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After writing the stuff below, I realize I've gone off on a tangent that might not be the direction you're aiming for. Acquiring and assigning icons into body, mind, and spirit for different effects as you progress has similar feeling of acquiring different skills or objects found within the game to enhance your character as you go. I went off in a direction leaning towards enhancement though objects.

Running with your basic idea and in a sci-fi genre (are you still working in that area?), I'm envisioning you start out with a basic character where everyone is very much the same. You purchase or acquire various technologies and install them into your body to make your self stronger, faster, smarter, or otherwise open up new abilities. Some sort of UI displays what is installed and where on your body it is installed. Perhaps as damage is acquired through combat to parts of your body, those technologies take damage as well and require repair or replacement. I can see different corporations producing different products some of which may work well with each other and others outright incompatible or even somehow hostile to each other. There would probably be a wide range in product quality as well from say a cybernetic limb from 100 years ago found in the trash to the latest in experimental military grade advancements. Maybe consider having two main types of technology, cybernetic vs biological products each with different capacities for modification. Cybernetic products are removable for easy upgrade to the next generation of product while biological products are more permanent changes to the body that are either impossible or much tougher to uninstall but maybe less likely to require replacement due to battle damage (can regenerate or something).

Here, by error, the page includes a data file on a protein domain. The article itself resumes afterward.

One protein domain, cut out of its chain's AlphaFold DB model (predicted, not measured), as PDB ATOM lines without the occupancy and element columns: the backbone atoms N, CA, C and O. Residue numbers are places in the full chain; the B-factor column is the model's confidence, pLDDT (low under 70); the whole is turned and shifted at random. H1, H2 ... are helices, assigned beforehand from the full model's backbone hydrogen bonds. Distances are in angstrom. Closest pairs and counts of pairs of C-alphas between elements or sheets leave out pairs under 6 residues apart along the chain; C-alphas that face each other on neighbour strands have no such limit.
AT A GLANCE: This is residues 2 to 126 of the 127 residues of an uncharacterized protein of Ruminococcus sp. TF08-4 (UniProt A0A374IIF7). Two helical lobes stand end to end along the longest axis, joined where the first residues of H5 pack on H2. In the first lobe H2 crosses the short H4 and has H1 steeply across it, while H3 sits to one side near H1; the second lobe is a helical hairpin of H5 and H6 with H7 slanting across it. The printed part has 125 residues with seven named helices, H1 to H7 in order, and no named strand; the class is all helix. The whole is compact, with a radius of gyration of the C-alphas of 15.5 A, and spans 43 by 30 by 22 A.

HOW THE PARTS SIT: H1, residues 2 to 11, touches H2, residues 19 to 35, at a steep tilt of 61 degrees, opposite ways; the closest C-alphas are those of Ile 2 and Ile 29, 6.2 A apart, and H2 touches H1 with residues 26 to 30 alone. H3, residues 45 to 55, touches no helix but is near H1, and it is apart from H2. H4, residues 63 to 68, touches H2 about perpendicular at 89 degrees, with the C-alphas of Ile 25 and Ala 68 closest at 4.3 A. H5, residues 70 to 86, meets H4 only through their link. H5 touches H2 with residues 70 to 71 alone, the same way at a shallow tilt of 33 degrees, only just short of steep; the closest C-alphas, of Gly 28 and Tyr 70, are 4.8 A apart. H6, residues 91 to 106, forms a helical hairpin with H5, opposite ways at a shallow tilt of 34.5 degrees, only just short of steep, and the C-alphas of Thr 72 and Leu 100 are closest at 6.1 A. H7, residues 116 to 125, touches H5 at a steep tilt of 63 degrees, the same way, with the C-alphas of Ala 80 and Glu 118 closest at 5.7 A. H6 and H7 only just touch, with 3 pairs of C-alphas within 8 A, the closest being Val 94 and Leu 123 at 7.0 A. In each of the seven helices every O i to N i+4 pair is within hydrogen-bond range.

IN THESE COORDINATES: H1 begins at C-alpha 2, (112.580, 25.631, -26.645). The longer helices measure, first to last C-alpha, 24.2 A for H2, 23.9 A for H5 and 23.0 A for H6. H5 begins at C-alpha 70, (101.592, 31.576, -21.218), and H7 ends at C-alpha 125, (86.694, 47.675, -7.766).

After being away from a game for some time, it might be hard to remember the specific characteristics of something but I think in general I quickly recall the relevance of a particular class of something. That's probably the main thing you need to communicate in any sort of at a glance display. There's a lot being communicated already if an icon is shown as a part of a characters body or if its specifically shown as part of the character's arm. Quality can maybe be communicated by indicating age (a version number?) primary technology (cyber, biological, nano, energy based). You could go further and indicate a particular company maybe by colour and if that company has a good reputation (or is known for its commercial or military projects) it could be an indication of its quality.

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I like the basic idea, but I'm not entirely convinced you've done away with stats at all - judging from your choice of example, you've simply buried the familiar stats under the skill system, and added the derived stats of Body, Mind, Spirit which strike me as being of dubious utility. While the unification of those attributes with the skill system might have a certain tidiness about it, I do think they are fundamentally different from skills, and you may be making things less intuitive by treating them the same way. After all, strength is not really a skill - it is a physical property of your body, and while it can be improved by practicing lots of strength related skills, it is not a skill as of itself.

I would be inclined to consider the following tweaks:
Do away with skills that look like stats: skills should relate fairly directly to some game mechanic that my character wants access to. Being strong is not a mechanic, is a modifier which may effect an arbitrary number of other mechanics - it's a 'stat'. 'Crushing Blow' might give me access to a special attack which would qualify as a skill.

If you do want stats, use them as your slot categories. Have strength, agility, etc. slots which you can drop skills into, and derive the actual stat values from the number of filled slots in each category. The neat thing about this, in that it automatically establishes a certain synergetic relationship between skills of a particular category.

Also, this is kind of a small thing, but I'm also not sure that I like the Body, Mind, Spirit categories anyway - it's not especially clear to me what Spirit actually relates to, and how it differs from Mind. It also comes across as a bit fantasy-ish - if you're still looking at a sci-fi setting I'd look for slightly less mystical sounding categories. Physical, Mental, Social perhaps?